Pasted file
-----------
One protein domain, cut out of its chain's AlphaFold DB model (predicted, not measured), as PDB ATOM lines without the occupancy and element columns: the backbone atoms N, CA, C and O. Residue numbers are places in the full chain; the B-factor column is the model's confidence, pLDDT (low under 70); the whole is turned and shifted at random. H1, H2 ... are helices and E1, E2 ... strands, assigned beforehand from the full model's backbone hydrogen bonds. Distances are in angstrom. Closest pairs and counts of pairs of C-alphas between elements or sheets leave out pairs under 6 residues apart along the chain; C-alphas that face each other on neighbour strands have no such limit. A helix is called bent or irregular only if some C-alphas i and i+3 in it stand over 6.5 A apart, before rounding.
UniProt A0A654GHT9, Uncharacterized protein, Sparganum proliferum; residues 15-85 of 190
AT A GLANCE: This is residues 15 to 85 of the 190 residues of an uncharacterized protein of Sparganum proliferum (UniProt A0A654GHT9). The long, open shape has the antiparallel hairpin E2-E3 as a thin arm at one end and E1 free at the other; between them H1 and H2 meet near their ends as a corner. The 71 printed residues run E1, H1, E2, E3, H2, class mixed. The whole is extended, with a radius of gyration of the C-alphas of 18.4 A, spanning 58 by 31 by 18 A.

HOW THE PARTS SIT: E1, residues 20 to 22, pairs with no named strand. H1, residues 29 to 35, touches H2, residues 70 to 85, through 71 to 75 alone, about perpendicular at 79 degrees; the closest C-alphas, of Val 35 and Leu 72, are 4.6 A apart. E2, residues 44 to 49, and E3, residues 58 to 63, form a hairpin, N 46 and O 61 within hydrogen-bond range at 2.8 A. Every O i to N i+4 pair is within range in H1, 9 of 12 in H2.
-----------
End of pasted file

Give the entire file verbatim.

One protein domain, cut out of its chain's AlphaFold DB model (predicted, not measured), as PDB ATOM lines without the occupancy and element columns: the backbone atoms N, CA, C and O. Residue numbers are places in the full chain; the B-factor column is the model's confidence, pLDDT (low under 70); the whole is turned and shifted at random. H1, H2 ... are helices and E1, E2 ... strands, assigned beforehand from the full model's backbone hydrogen bonds. Distances are in angstrom. Closest pairs and counts of pairs of C-alphas between elements or sheets leave out pairs under 6 residues apart along the chain; C-alphas that face each other on neighbour strands have no such limit. A helix is called bent or irregular only if some C-alphas i and i+3 in it stand over 6.5 A apart, before rounding.
UniProt A0A654GHT9, Uncharacterized protein, Sparganum proliferum; residues 15-85 of 190
AT A GLANCE: This is residues 15 to 85 of the 190 residues of an uncharacterized protein of Sparganum proliferum (UniProt A0A654GHT9). The long, open shape has the antiparallel hairpin E2-E3 as a thin arm at one end and E1 free at the other; between them H1 and H2 meet near their ends as a corner. The 71 printed residues run E1, H1, E2, E3, H2, class mixed. The whole is extended, with a radius of gyration of the C-alphas of 18.4 A, spanning 58 by 31 by 18 A.

HOW THE PARTS SIT: E1, residues 20 to 22, pairs with no named strand. H1, residues 29 to 35, touches H2, residues 70 to 85, through 71 to 75 alone, about perpendicular at 79 degrees; the closest C-alphas, of Val 35 and Leu 72, are 4.6 A apart. E2, residues 44 to 49, and E3, residues 58 to 63, form a hairpin, N 46 and O 61 within hydrogen-bond range at 2.8 A. Every O i to N i+4 pair is within range in H1, 9 of 12 in H2.